Wednesday, April 23, 2014

It's All in the Timing

I hate getting up early but agreed to a 4 hour 7 AM princess shift at BWOM.  Bad idea.

At 80 minutes prior to the beginning of my shift, I arose having gotten about 5 hours of sleep after leaving my other job at midnight (1 hour late).  I had a 20 minute drive home.  I made it through 27 stop lights without getting a single red one, a personal best for me.

At 45 minutes prior to the beginning of my shift, I left my house to start my 35 minute drive to BWOM with a quick stop of coffee.  I hoped that the fact that it was lightly snowing would not interfere with my drive but forgot that I also had to stop for gas.  Damn.  No coffee.

At 5 minutes prior to the start of my shift, I arrived without coffee and grumpy, but found my 4 assigned rooms and 6 patient beds delightfully empty.  Coffee was my only plan for the next few minutes.  I checked my emergency carts and supplies while I sipped.  It wasn't Dunk's, but it was hot and black and nobody wanted to talk to me just then which suited me just fine.

At  30 minutes into my shift I got a single frequent flyer psych patient with a simple medical problem.

At 2 hours into my shift I got a different assignment and inherited a COPD patient bound for the ICU who had been there for about 6 or 7 hours.  Admissions generally take forever at this hospital, there just does not seem to be any sense of urgency.  

At one hour prior to the end of my shift the hospitalist had finally seen the patient and I was ready to get her out of the ER.  Frustrated with 2 computers that were frozen for 25 minutes and unable to get the Tech Monkey on the phone, I was unable to complete the mountain of computer entries (about 500 for one ICU admission) so I could transfer my patient to her Comfy Bed.  This sucked because I had timed it perfectly to coincide with my expected arrival time in the unit according to the Gospel of BWOM Admission Policies, Procedures, Unwritten and Implied Codes of Behavior, Safety and Floor Nurses Lunch Schedules.

The procedure is to fax the report, 10 minutes later the ER nurse would call to confirm receipt of said fax and give the receiving nurse the opportunity to ask questions or for clarification.  After 30 minutes the patient goes away.

I started this nonsense 1 hour prior to the end of my shift.  Plenty of time to get my patient transferred to the floor within 30 minutes of faxing the SBAR, right?   Figure 10 minutes to bring the patient to the floor,  return to the ER, 10 minutes to tidy the room, give report to the oncoming nurse, pee, and boogie home.  60 minutes.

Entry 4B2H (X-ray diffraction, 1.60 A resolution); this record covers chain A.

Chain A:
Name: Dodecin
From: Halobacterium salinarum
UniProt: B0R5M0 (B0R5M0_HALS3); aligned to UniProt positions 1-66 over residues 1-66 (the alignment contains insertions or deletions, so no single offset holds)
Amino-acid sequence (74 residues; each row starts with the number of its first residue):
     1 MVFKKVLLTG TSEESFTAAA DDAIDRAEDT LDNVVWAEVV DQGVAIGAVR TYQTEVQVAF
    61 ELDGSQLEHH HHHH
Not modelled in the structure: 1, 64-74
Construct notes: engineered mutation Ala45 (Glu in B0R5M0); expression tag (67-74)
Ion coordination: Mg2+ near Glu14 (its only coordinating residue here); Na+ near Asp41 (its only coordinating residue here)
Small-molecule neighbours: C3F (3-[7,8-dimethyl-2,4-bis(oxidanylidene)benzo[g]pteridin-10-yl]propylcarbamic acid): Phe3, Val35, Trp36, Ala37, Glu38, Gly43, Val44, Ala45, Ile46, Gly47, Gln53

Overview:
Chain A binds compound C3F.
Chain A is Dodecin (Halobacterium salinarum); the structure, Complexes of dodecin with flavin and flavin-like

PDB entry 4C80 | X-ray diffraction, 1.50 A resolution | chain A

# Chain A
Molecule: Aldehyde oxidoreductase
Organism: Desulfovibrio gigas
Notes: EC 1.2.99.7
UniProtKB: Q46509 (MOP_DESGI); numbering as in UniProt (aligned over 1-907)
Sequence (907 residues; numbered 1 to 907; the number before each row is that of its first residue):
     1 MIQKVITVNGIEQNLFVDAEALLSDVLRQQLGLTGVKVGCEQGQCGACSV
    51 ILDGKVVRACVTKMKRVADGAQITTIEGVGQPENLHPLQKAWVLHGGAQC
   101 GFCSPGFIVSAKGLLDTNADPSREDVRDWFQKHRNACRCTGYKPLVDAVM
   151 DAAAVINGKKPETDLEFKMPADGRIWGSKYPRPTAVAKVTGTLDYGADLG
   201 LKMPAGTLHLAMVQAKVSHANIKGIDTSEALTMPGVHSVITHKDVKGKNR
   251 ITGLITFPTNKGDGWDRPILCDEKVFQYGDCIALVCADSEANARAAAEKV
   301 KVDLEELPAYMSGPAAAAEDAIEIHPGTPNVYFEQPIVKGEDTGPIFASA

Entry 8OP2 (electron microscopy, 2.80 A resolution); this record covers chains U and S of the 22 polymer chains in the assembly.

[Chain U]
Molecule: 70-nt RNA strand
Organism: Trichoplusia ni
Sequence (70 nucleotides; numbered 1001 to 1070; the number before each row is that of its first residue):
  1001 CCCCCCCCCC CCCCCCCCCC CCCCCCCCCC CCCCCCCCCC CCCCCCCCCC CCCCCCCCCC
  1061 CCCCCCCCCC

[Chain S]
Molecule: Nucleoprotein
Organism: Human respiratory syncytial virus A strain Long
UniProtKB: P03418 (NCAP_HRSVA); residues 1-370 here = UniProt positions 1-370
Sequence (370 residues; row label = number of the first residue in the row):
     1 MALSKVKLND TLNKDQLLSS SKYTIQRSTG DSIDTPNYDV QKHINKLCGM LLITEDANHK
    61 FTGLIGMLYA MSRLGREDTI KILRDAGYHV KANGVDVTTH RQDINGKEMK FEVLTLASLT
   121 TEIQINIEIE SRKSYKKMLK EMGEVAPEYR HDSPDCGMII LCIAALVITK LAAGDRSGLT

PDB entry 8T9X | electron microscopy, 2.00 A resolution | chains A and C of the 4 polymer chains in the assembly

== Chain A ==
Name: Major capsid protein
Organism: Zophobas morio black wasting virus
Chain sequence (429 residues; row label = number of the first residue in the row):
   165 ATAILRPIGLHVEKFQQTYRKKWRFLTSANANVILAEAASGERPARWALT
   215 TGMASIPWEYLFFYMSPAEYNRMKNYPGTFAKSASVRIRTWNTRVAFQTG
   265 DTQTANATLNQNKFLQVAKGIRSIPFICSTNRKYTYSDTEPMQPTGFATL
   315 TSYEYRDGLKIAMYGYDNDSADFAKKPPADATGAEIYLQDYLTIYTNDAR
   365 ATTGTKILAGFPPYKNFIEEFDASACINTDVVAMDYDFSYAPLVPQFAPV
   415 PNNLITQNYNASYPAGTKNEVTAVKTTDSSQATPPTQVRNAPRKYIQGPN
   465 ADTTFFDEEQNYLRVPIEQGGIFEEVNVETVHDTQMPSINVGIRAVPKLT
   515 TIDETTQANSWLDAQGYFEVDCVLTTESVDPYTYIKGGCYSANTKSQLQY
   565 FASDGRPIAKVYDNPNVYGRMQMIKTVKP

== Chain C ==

NOPE.  The SBAR report that I had faxed to the floor 30 minutes prior to my expected arrival time was, as usual "not received" by the ICU nurse.  Re-faxed, which resets the 30 minute window.  This window is not in effect for 90 minutes around the change of shift at any time because the floor nurses are getting report and making rounds.  Fair enough.  Which means two hours, generally.  Also another 90 minutes during the middle of the shift for lunch.  Not that we ever get lunch in the ER.  

So 10 minutes after I re-faxed the report that I had written out I gave a FULL, DETAILED VERBAL REPORT to the ICU nurse,  regardless of the fact that the information is readily available in the computer.  This is where my extremely detailed and copies notes may found about my patient assessments, IV infusions, meds, labs, cultures, vital signs, I&O's, pretty much everything the astute nurse needs to know about the patient they are about to receive.  More wasted time and effort, documenting in 2 places and giving verbal report as well.  Brilliant system.

At 20 minutes before the end of my shift  I spent about 10 minutes looking for the pieces to the rarely used portable monitor and throw a few curses to the computer because NOW I CANNOT FINISH THE COMPUTER ENTRY THAT HAS TO BE MADE BEFORE THE PATIENT LEAVES THE DEPARTMENT.

I proclaimed loudly "Well, I can't fix this".
Boss Lady ran by enroute to another important meeting throwing a " yes you can!" over her shoulder as she raced by,  as if I merely need encouragement instead of a cudgel or someone who can actually fix the problem.  It wasn't happening as the Tech types were also at lunch.

At 10 minutes past the end of my shift,  I brought the patient to the ICU by myself, because there was nobody to help as usual.  The ICU nurse futzed about with the patient's bed weight that she couldn't quite figure out (you need to zero the bed first, honey),  fluffing, figuring out which monitor leads are mine and which are hers, chatting pleasantly with the patient, answering phones, putting on a different sheet, and blocked my egress from the room by holding me hostage with the patient still on my ER stretcher.

At 30 minutes past the end of my shift I returned to the ER  to find two more patients in my rooms, but the relieving nurse, having been 10 minutes late arriving for the day, had condescended to take responsibility for them.  Unfortunately, she had not as yet received report on my remaining patient and busied herself caring for the two new patients, one of which was a kid who needed stitches.  I could not, in good conscience, drag her away from that.

At 90 minutes past the end of my shift I left the hospital, forgetting to pee, and with a 35 minute drive home.

And the charge nurse went to lunch.


Aesop said...

Good deeds never go unpunished.

Lynda Halliger Otvos (Lynda M O) said...

Unbelievable-seems impossible and yet I have been there and seen it in action. Or seen inaction.